1. RosePetalTea says

    Wow, that’s a lot of news, FoodDude, thanks!

    I’m with you on questioning the move of Noble Rot. It is actually rather difficult, as evidenced by so much lack in this regard, to create a warm, vibrant, good energy, wanna-come-back-soon atmosphere in a restaurant. I have to say that I don’t go to Noble Rot for the food, although it can be quite nice. Nope, it’s the physical space and it’s particular energy that brings me back.

    But hey, is the space for lease? :-)

    • lilta says

      Couldn’t agree more. Most times, we just “end up” at Noble Rot after dinner somewhere else on 28th. Never even made it to Rocket because of location. Maybe folks not ready to end it after dinner at Le Pigeon or a show at Doug Fir, but bye bye regular neighborhood clientele…

  2. biabub says

    What if 100 people who read this site gave Ruby Jewel $5 each and then she can donate the 500 ice cream sandwiches and hopefully recoup a bit of her costs? Set up a link and i’ll be the first to contribute.

    On the Noble Rot front, that is a shame. The space is a good part of the charm and the Rocket space is just too cold for that. Maybe they can dress it up but you wouldn’t want to hide those amazing views and without containing the space it will never feel intimate. Plus nobody can see whether the restaurant is empty or full which is always a turnoff of wandering into an elevator to arrive on a floor completely vacant and find you are dining alone. This might be the space’s biggest drawback for a restaurant. I say lease the space out for office use and get Leather to run his own little kitchen experience a la Beast/DOC in the seldom used upstairs event space at the existing Noble Rot location. People would come to see him and the open kitchen environment with a small number of seats means profitability with limited staff needs and a manageable workload. Of course, if the landlord at Rocket isn’t helping them out I understand the desperation to want to jump but i hope they will reconsider.

    On Metrovino – i hear it is going to be like Vinotopia at the movie theatre in Vancouver. I hope they have a ton of money because those enomatic machines are really expensive and that space is really expensive. but it will be fun if they can make it work.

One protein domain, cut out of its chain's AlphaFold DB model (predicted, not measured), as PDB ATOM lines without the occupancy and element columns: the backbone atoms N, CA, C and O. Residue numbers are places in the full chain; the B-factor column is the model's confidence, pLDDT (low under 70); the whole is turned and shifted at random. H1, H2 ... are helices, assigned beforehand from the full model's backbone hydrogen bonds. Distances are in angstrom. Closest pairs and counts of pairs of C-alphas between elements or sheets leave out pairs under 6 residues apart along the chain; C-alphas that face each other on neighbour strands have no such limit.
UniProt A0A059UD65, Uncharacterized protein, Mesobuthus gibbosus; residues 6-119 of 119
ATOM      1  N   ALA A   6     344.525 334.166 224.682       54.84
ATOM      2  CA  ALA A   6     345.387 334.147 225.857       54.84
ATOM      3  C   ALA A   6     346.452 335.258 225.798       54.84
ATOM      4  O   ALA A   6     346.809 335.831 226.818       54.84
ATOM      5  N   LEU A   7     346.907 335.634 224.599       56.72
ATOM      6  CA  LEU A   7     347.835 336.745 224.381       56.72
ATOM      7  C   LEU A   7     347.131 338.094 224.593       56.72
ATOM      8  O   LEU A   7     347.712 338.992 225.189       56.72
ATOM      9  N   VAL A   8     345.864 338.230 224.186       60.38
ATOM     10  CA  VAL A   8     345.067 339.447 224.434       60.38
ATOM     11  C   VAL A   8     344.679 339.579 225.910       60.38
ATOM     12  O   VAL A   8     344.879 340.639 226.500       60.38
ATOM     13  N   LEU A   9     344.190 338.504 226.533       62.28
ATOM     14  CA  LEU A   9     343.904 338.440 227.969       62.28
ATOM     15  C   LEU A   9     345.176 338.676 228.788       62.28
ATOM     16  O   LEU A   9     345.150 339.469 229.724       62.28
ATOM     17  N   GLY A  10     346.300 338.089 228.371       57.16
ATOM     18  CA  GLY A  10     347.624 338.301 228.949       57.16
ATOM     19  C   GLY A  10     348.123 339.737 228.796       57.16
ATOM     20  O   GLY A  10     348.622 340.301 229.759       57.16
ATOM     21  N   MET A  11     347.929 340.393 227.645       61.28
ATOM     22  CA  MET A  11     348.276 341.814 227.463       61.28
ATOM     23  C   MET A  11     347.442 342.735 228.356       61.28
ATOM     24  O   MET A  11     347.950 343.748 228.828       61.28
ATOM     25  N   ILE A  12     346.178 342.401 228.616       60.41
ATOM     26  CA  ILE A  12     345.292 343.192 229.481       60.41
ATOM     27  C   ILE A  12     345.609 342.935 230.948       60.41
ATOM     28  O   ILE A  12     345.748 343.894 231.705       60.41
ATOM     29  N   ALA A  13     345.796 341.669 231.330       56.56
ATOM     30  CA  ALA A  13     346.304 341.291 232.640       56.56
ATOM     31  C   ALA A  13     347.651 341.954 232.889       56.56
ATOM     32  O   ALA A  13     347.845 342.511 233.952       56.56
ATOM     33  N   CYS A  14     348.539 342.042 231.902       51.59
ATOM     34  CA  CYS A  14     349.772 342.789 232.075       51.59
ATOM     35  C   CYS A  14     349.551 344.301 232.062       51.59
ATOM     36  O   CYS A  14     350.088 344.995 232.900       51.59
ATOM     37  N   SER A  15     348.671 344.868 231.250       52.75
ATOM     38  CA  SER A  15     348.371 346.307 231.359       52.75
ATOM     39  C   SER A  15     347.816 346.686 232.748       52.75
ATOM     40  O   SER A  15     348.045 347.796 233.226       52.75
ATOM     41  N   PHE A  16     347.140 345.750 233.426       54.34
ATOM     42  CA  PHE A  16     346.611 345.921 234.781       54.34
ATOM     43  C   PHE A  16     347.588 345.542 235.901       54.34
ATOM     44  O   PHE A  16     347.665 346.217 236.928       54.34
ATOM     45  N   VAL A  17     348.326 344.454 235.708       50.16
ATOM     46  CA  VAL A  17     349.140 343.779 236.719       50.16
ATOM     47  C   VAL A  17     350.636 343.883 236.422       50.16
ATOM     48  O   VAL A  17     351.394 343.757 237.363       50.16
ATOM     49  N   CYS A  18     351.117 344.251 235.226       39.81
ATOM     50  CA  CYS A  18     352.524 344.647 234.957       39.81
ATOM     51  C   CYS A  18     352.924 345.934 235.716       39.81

Note to the owners of Dirty – book Dirty Martini now for your opening night entertainment and you have your drink theme built in to market your grand opening. Brilliant. That will cost you a $5 donation to Ruby Jewel.

  3. mzwong says

    Has anyone yet expressed interest in the old Noble Rot location? Please, please, someone put either a terrific breakfast place or a good but casual but not Laurelwood-esque neighborhood joint in there. I like wine. A lot. But that is already covered in the neighborhood. I need someplace I can go with my 5-year old to have a great meal and a beer that’s not a McMenamin’s or kid-themed place. Screen Door is great but does not have much for kids – I can’t afford to get mine a $9 burger. I suppose the layout isn’t very conducive to a burger joint, but hopefully we’ll get something new and fresh and different for the neighborhood. Any ideas? Tanuki could move in!

  4. Loyal Noble Rot Fan says

    A note to Leather Storrs and the good folks at Noble Rot:

    A-hem: You are out of your mind. No one in their right mind would take a successful restaurant and move it to a space wherein a restaurant has already failed. The parking sucks at Rocket, it’s difficult to find the entrance, and you will not be able to recreate Noble Rot in that space. You’re setting yourselves up for failure. Why would you do that twice?

    Don’t listen to your landlord KC. The design at Rocket was part of your problem. Both Rocket and Chesterfields have failed there.

    In short, stay where you are. We love your restaurant the way it is. Don’t fix what ain’t broke.

    Sincerely,

    A faithful Noble Rot Customer

        • RosePetalTea says

          Seriously! This is a mistake! A space with an acknowledged Good Vibe is a definite asset to a business, especially a restaurant business. If you are really going to do this, I suggest a week-long chant-in/love-in to clear the residue of bad energy that seems to hover in and around spaces that have failed multiple times. If you don’t buy the concept that a space can actually hold bad energy, then think of this suggestion as a fun marketing ploy.